Through the Forest

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ThroughTheForest

One of young children’s favorite pastimes is going for an adventure walk. It’s a time of discovery, of courage, of letting one’s imagination run wild–and that’s exactly what can happen when young children and the adults who read to them open Through the Forest, by Steffie Brocoli.

Although Through the Forest is about real-life adventures in the forest, it begins with a fantastical salute from Mother Forest, who tells young readers that she is “at least a billion years old…[and] has lots of things to show you [if]… you come for a walk with me.” She goes on to explain that the forest is full of surprises, and that the children themselves have a choice in the types of adventures they experience simply by going north or going south.

The book is indeed full of surprises. It has fifteen (15) over-sized pages of adventures, but the pages and their corresponding adventures are experienced in random order. For example, when children begin their cuckoo-bird-filled walk on Page 2, they do not proceed to Page 3; rather, they are directed to Page 4, where they see dense trees and come face-to-face with wild boar. Since the boar are probably not happy to see the young adventurers, the children can choose to climb a tree and go to Page 6, or turn and run as fast as they can to Page 11. The page they choose determines how their adventure proceeds.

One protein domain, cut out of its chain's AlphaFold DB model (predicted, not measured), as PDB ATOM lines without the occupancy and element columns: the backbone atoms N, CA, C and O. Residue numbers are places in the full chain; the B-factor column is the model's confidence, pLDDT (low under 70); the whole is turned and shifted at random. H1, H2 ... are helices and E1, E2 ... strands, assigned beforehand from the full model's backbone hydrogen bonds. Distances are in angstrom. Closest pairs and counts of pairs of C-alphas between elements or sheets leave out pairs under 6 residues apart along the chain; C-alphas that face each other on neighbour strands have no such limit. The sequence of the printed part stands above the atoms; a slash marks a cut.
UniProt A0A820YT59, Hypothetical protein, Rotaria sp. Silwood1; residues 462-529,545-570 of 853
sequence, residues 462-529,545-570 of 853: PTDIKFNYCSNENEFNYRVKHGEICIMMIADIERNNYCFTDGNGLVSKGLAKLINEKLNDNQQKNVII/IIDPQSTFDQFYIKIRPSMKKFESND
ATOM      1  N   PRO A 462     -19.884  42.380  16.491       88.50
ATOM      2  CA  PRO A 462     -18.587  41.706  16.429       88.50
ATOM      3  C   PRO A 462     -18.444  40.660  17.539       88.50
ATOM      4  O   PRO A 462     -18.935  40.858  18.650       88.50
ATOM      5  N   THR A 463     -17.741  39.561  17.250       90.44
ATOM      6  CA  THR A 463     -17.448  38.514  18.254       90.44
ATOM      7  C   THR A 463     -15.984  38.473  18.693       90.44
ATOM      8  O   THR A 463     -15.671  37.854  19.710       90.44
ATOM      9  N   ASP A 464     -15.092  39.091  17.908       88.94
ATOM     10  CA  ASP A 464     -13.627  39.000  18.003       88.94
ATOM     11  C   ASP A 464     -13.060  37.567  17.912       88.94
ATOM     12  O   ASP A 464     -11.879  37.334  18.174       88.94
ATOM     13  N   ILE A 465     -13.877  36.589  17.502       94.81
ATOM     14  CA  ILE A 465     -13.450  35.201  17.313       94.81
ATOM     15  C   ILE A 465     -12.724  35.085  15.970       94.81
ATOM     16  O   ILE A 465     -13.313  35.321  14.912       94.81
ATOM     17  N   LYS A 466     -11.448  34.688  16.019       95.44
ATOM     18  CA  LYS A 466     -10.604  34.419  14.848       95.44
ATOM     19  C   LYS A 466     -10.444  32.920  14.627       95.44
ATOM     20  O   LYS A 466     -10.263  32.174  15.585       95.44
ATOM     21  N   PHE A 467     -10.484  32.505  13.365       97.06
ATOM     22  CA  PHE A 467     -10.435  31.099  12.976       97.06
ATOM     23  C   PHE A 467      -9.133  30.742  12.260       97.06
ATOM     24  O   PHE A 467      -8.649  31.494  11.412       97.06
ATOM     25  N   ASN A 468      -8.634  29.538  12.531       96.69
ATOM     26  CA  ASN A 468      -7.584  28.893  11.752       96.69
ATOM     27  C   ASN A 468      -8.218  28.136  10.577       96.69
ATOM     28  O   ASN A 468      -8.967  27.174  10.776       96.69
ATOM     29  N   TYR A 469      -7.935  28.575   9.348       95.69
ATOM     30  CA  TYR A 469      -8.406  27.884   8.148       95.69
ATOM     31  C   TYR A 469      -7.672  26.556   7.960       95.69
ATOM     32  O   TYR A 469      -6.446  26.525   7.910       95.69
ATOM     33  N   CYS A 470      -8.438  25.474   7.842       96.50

Depending upon the choices they make, children can explore waterfalls, discover insects, and even investigate strange sounds. They can encounter deer, observe badgers, or camp out in the darkness to wait for the sun to reappear. All the while, they understand that whatever they experience is a result of the personal, free-will choices they make.

This book is a young adventurer’s delight. The prose has a “pep rally” feel that gets children amped and ready to explore. Notably, the book is not so much about how many alternatives Ms. Brocoli offers her young readers; it is that Ms. Brocoli proves to young adventurers that variety lies in the simplest choices we make – including choosing between turning left or right or forging straight ahead. The collage-like artwork (Catherine Bidet) is soft, plush and kid-friendly so that whether children end up in the dark or up a tree to escape wild animals, the scenario is not scary at all; just thrilling, the way any adventure should be.

This book should do well in inspiring creativity, curiosity, and even love of the great outdoors. Use it in the classroom or at home, just before an adventure in your own backyard.

Best wishes and happy adventures,
Rita Lorraine

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